Yes. Talking about suicide does not cause suicide to occur. In fact, it can be a good way to help prevent suicide. Asking someone 'Are you thinking of suicide?' directly will give the person the opportunity and permission to talk about suicide. People who are not suicidal reject the idea, while people who may be thinking about it usually welcome the chance to talk about it. Often suicidal people are relieved because they feel that someone else recognises their pain. Talking breaks the secrecy of the person who is feeling suicidal, and lets them know that there is help available. By not talking about suicide, the isolation and despair felt by suicidal individuals can get worse.

Do I need to keep a secret that someone I know is going to suicide?

No. When someone tells you they are thinking of suicide, do not agree to keep it a secret. Let them know that you need to involve others to keep yourself and the person at risk safe. Secrecy only increases the sense of stigma around suicide.

Do all suicidal people have a mental illness?

No. Not all suicidal people suffer from a mental illness. Ex-service men and women and others who appear to be happy, with 'normal' lives and no history or mental illness have taken their own lives. Some people attempt suicide on an impulse, often under the affects of alcohol or drugs.

Depression and anxiety and other forms of mental illness, if untreated, can lead to suicide, but mental illness is not the only factor that can lead to suicide. In fact, there may be many other contributing factors and some forms of mental illness may also protect against suicide.

Do suicides occur with any warning?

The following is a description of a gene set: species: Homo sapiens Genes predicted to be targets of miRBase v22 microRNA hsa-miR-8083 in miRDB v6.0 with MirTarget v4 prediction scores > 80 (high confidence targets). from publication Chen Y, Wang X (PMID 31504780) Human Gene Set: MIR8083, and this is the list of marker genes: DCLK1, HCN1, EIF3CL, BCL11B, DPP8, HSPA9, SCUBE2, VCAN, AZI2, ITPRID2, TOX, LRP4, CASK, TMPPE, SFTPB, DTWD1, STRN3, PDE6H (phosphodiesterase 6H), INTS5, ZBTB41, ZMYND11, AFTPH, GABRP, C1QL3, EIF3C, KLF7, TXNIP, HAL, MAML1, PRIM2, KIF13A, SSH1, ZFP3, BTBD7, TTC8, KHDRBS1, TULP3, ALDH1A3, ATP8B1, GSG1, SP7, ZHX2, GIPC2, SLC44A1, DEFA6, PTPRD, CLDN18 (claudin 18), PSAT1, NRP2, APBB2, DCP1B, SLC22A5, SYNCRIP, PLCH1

Yes. Most suicidal people show warning signs before a suicide attempt. Some early warning signs include: crying, loss of interest in previously pleasurable activities, rage, anger, seeking revenge, acting reckless/engaging in risky activities, feeling trapped, increasing alcohol or drug use, withdrawing from friends, family or society, anxiety, agitation, unable to sleep/sleeping all the time, giving away possessions, dramatic changes in mood or no reason for living or sense of purpose in life. Some late warning signs include: someone threatening to hurt or kill themselves, looking for the means to kill themselves (gun, pills, rope etc.), and someone talking or writing about death, dying or suicide.

Do people who are suicidal always want to die?

No. People who are thinking of suicide are in pain and cannot find a reason to live more than wanting to die.

Are the people who talk about suicide unlikely to go through with it?

No. All conversations about suicide should be taken seriously, you might be the only person who has listened and acted to save a life. Whenever anyone tells you that they are thinking about suicide you must keep them physically safe and seek professional help for them by contacting a GPOpenArms or other support service. You must also ensure that you look after yourself and seek help if you need to talk about your experience.

Is there anything I can do to protect someone from suicide?

Yes. There are known protective factors against suicide which include:

  • staying connected to a community
  • having a significant relationship with another person
  • participating in regular physical exercise and looking after your physical and mental health
  • financial security
  • personal skills and resilience
  • having a belief system, and
  • talking to someone you trust about your thoughts and feelings and getting timely help.

See also

  • Operation life phone

    Getting help for yourself

    If you are feeling down and hopeless it can be really hard to ask for help. Help and support are available.
  • Operation life support

    Help for someone else

    What to do when you are worried about someone you care about, a partner, friend or family member.